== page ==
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Schumer seeks investigation of 'Nixonian' attempt to oust U.S. Attorney Berman | amNewYork

Schumer seeks investigation of ‘Nixonian’ attempt to oust U.S. Attorney Berman

FILE PHOTO: U.S. Senate Minority Leader Chuck Schumer, (D-NY) speaks during a news briefing of the coronavirus disease (COVID-19) at the City Hall in the Manhattan borough of New York City, New York, U.S., March 14, 2020. (REUTERS/Eduardo Munoz)

The morning after Attorney General William Barr tried to remove U.S. Attorney Geoffrey Berman from his Manhattan post, Senator Charles Schumer called for an immediate probe into the fiasco — and for SEC Chairman Jay Clayton to withdraw his nomination to the office.

Barr announced Friday night that Berman was stepping down, and that President Trump had nominated Clayton to the post. But shortly after that announcement was made, Berman made a stunning declaration that he wasn’t going anywhere — saying he only learned of his purported resignation through Barr’s press release, and that he will remain in office until a successor is confirmed.

In a statement Saturday morning, Schumer described the situation as a “brazen Trump-Barr scheme to interfere in investigations” by Berman’s Southern District of New York office. During his 2 1/2 year tenure, the U.S. Attorney has investigated several Trump associates, including the president’s former personal attorney, Michael Cohen, and his current legal counsel, former Mayor Rudy Giuliani.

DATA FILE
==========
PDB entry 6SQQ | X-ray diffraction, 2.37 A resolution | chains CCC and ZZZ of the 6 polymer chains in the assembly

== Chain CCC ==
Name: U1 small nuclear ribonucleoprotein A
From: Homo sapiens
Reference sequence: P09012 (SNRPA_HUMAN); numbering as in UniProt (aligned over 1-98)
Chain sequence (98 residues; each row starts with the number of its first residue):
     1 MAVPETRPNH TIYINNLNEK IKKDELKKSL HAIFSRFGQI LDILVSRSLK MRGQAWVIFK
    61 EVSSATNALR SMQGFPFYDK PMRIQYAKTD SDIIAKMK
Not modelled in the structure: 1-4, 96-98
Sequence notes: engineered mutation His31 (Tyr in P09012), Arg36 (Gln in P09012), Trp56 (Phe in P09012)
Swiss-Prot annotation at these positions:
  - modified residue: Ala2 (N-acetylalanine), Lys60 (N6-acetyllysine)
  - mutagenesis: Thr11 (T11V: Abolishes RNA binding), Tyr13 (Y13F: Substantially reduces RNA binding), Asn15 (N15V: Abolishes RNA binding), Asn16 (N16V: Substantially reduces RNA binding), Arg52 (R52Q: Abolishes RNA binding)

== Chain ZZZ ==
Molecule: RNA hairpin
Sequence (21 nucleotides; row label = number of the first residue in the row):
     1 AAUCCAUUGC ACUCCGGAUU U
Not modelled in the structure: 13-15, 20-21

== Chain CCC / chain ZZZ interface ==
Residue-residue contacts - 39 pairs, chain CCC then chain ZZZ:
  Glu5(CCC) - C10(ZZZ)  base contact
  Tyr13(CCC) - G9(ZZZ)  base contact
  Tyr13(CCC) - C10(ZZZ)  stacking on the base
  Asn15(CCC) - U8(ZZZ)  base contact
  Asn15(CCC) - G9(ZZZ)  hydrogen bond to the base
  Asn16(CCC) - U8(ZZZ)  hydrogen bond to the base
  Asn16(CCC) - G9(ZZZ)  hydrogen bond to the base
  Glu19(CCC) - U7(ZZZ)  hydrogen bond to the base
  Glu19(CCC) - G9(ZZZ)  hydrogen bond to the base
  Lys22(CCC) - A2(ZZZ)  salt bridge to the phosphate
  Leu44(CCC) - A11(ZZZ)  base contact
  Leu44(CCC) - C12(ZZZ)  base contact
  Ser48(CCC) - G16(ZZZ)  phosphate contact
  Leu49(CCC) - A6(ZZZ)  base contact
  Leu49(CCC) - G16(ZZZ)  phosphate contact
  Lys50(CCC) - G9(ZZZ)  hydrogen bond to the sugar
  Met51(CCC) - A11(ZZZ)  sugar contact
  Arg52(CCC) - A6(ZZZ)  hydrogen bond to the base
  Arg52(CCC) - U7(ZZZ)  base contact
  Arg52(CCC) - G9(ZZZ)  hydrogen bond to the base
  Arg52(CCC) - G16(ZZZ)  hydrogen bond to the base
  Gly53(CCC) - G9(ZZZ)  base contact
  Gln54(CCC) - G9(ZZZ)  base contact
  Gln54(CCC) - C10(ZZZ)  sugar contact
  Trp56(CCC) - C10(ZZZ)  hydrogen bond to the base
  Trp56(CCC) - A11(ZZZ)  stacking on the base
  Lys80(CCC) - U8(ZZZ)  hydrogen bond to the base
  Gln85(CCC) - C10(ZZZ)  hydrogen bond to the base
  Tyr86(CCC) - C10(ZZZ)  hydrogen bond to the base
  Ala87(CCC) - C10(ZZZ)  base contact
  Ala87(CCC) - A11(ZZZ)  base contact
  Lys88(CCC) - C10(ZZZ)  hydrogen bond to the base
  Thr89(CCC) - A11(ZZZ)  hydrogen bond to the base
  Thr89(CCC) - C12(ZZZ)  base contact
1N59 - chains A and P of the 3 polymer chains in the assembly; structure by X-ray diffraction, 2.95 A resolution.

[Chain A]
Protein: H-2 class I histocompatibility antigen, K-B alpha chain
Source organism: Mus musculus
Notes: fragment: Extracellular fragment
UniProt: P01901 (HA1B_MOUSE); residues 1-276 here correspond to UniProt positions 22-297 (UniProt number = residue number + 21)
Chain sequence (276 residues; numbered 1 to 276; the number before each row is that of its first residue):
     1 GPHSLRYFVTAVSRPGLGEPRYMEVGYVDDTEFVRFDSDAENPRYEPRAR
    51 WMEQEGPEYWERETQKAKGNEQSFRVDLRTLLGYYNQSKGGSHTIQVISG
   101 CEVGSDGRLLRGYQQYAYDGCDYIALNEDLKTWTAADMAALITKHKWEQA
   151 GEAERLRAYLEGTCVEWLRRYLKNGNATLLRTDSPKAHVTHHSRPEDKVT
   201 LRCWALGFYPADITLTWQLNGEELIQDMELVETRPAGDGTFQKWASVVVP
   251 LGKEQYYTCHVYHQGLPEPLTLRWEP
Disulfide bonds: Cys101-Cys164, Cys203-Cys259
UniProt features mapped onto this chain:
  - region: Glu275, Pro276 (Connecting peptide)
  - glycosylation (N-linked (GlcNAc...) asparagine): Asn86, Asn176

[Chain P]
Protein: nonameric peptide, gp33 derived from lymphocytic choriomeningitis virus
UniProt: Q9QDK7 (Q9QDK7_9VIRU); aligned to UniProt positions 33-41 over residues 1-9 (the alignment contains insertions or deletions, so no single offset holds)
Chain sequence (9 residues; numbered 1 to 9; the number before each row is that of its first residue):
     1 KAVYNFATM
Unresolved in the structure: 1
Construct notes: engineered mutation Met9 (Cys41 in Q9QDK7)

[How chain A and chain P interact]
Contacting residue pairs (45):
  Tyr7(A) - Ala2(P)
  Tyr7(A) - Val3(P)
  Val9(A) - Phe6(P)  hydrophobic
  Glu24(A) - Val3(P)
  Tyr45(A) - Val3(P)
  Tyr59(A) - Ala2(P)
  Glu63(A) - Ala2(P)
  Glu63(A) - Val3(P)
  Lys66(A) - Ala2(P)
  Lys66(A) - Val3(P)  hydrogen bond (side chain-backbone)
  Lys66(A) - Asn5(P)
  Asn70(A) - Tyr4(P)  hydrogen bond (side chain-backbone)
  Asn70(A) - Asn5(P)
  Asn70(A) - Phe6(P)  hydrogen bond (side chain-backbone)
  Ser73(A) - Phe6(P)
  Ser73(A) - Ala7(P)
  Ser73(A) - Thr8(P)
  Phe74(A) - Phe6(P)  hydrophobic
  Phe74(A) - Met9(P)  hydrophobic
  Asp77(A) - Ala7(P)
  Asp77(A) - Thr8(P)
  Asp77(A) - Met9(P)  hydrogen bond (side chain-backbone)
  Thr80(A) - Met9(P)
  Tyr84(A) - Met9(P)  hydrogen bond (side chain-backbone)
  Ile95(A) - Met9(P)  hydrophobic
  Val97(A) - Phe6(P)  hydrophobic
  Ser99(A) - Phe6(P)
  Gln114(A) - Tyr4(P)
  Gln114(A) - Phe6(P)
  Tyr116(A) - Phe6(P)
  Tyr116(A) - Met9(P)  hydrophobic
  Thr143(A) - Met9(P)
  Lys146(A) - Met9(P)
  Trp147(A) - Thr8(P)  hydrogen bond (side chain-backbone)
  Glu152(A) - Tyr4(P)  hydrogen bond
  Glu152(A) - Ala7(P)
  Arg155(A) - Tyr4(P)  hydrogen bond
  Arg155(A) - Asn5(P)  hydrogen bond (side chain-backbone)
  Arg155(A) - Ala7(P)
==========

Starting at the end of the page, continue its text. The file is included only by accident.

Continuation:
New York’s senior senator compared the attempted Berman coup to the events of the Saturday Night Massacre in October 1973, at the height of the Watergate scandal.

Then-President Richard Nixon wanted Archibald Cox, the special prosecutor appointed to investigate his actions, fired. But Nixon’s own attorney general, Elliot Richardson, resigned rather than carry out the firing order. Later, the deputy attorney general, William Rucklehaus, was fired after he refused to can Cox. The solicitor general, Robert Bork, wound up fulfilling Nixon’s wish.

Today, Schumer compared Clayton’s current position to that of Richardson’s when Nixon told him to fire Cox. New York’s senior senator and Senate minority leader challenged Clayton to withdraw his nomination to the U.S. attorney post rather than sully his reputation.

“Forty-seven years ago, Elliot Richardson had the courage to say no to a gross abuse of presidential power,” Schumer said. “Jay Clayton has a similar choice today: He can allow himself to be used in the brazen Trump-Barr scheme to interfere in investigations by the U.S. Attorney for the Southern District of New York, or he can stand up to this corruption, withdraw his name from consideration and save his own reputation from overnight ruin.”

Schumer further called upon the Inspector General for the U.S. Justice Department to launch an investigation into the reasons behind the decision by the president and the attorney general to dismiss Berman.

Clayton’s nomination must be confirmed by the Senate. On Saturday, Senate Judiciary Committee Chair Lindsey Graham of South Carolina said the Trump administration has not yet formally informed him of the nomination. Before proceeding on considering Clayton, Graham noted, the committee traditionally waits upon “blue slips” from New York’s senators, Schumer and Kirsten Gillibrand.

The blue slips are opinions that a senator writes from the state where a judicial nominee lives. The senator may opt not to submit a blue slip, or may write an opinion for or against the nominee.

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